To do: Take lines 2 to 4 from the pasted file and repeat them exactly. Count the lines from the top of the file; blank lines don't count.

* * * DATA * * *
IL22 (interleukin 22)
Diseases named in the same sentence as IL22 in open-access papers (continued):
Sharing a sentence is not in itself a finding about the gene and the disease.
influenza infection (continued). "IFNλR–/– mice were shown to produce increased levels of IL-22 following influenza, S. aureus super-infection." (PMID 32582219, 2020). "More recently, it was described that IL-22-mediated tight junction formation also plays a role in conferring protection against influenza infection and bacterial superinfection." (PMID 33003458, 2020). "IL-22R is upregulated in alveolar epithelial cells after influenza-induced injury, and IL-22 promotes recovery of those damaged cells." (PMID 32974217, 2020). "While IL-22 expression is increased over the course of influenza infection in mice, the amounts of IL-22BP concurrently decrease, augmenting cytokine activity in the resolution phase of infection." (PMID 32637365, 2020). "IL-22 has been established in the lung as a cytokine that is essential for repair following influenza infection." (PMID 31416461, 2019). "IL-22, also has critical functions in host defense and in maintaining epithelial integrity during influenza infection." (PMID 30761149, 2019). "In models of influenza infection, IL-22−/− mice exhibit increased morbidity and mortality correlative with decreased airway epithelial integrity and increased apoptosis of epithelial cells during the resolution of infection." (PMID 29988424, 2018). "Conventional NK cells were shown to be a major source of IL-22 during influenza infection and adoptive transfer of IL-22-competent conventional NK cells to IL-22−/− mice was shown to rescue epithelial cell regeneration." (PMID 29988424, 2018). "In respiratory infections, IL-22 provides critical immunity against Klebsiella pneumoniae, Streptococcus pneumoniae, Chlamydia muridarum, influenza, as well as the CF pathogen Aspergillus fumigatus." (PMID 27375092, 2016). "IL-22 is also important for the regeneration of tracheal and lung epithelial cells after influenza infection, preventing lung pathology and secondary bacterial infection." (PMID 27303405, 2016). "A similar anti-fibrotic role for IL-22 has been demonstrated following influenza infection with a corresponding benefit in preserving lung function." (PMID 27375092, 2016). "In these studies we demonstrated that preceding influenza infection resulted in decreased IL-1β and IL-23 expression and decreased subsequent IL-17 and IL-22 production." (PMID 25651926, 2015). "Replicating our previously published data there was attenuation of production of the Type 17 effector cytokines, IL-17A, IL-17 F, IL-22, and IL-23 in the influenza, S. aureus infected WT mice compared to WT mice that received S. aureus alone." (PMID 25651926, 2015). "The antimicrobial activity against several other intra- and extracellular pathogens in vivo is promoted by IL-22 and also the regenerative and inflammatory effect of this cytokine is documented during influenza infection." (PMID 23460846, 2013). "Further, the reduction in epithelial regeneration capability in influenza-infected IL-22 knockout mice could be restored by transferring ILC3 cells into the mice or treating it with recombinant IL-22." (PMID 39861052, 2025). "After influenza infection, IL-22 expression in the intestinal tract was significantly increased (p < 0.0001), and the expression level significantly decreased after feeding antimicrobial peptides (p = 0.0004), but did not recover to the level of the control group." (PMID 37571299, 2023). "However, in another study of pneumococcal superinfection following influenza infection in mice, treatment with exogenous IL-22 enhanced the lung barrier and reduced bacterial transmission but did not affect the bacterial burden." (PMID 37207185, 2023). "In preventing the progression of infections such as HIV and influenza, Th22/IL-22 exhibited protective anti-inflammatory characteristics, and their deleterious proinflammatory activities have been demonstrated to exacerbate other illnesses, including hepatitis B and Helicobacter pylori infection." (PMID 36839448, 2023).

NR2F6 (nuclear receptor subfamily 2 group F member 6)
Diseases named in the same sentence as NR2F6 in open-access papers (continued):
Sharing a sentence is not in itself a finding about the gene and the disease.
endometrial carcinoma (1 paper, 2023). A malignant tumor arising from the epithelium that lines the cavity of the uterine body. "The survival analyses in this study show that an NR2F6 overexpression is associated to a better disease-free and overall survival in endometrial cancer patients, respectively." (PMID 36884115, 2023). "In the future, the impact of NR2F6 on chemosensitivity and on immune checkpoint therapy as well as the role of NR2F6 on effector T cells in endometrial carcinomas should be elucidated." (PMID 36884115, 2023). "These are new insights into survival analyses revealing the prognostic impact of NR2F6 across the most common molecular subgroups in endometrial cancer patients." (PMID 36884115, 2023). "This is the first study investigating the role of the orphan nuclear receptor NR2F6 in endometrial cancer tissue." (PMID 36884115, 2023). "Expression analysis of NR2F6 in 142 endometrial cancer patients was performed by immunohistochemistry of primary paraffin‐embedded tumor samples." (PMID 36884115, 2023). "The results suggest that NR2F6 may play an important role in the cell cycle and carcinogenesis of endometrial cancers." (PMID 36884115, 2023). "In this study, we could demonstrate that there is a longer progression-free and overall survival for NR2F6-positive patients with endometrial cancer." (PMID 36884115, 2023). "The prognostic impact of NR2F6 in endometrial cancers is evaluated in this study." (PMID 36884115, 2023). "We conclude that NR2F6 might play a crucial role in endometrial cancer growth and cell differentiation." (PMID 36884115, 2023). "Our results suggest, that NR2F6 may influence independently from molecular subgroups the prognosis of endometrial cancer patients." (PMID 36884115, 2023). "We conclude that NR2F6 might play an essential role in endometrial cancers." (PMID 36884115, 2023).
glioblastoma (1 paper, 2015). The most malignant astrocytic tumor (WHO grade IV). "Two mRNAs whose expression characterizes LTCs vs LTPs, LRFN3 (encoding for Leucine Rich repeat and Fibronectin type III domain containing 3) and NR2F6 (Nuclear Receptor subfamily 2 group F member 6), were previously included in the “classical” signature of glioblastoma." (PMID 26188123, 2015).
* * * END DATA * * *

Diseases named in the same sentence as IL22 in open-access papers (continued):
Sharing a sentence is not in itself a finding about the gene and the disease.
influenza infection (continued). "IFNλR–/– mice were shown to produce increased levels of IL-22 following influenza, S. aureus super-infection." (PMID 32582219, 2020). "More recently, it was described that IL-22-mediated tight junction formation also plays a role in conferring protection against influenza infection and bacterial superinfection." (PMID 33003458, 2020). "IL-22R is upregulated in alveolar epithelial cells after influenza-induced injury, and IL-22 promotes recovery of those damaged cells." (PMID 32974217, 2020). "While IL-22 expression is increased over the course of influenza infection in mice, the amounts of IL-22BP concurrently decrease, augmenting cytokine activity in the resolution phase of infection." (PMID 32637365, 2020). "IL-22 has been established in the lung as a cytokine that is essential for repair following influenza infection." (PMID 31416461, 2019). "IL-22, also has critical functions in host defense and in maintaining epithelial integrity during influenza infection." (PMID 30761149, 2019). "In models of influenza infection, IL-22−/− mice exhibit increased morbidity and mortality correlative with decreased airway epithelial integrity and increased apoptosis of epithelial cells during the resolution of infection." (PMID 29988424, 2018). "Conventional NK cells were shown to be a major source of IL-22 during influenza infection and adoptive transfer of IL-22-competent conventional NK cells to IL-22−/− mice was shown to rescue epithelial cell regeneration." (PMID 29988424, 2018). "In respiratory infections, IL-22 provides critical immunity against Klebsiella pneumoniae, Streptococcus pneumoniae, Chlamydia muridarum, influenza, as well as the CF pathogen Aspergillus fumigatus." (PMID 27375092, 2016). "IL-22 is also important for the regeneration of tracheal and lung epithelial cells after influenza infection, preventing lung pathology and secondary bacterial infection." (PMID 27303405, 2016). "A similar anti-fibrotic role for IL-22 has been demonstrated following influenza infection with a corresponding benefit in preserving lung function." (PMID 27375092, 2016). "In these studies we demonstrated that preceding influenza infection resulted in decreased IL-1β and IL-23 expression and decreased subsequent IL-17 and IL-22 production." (PMID 25651926, 2015). "Replicating our previously published data there was attenuation of production of the Type 17 effector cytokines, IL-17A, IL-17 F, IL-22, and IL-23 in the influenza, S. aureus infected WT mice compared to WT mice that received S. aureus alone." (PMID 25651926, 2015). "The antimicrobial activity against several other intra- and extracellular pathogens in vivo is promoted by IL-22 and also the regenerative and inflammatory effect of this cytokine is documented during influenza infection." (PMID 23460846, 2013). "Further, the reduction in epithelial regeneration capability in influenza-infected IL-22 knockout mice could be restored by transferring ILC3 cells into the mice or treating it with recombinant IL-22." (PMID 39861052, 2025). "After influenza infection, IL-22 expression in the intestinal tract was significantly increased (p < 0.0001), and the expression level significantly decreased after feeding antimicrobial peptides (p = 0.0004), but did not recover to the level of the control group." (PMID 37571299, 2023). "However, in another study of pneumococcal superinfection following influenza infection in mice, treatment with exogenous IL-22 enhanced the lung barrier and reduced bacterial transmission but did not affect the bacterial burden." (PMID 37207185, 2023). "In preventing the progression of infections such as HIV and influenza, Th22/IL-22 exhibited protective anti-inflammatory characteristics, and their deleterious proinflammatory activities have been demonstrated to exacerbate other illnesses, including hepatitis B and Helicobacter pylori infection." (PMID 36839448, 2023).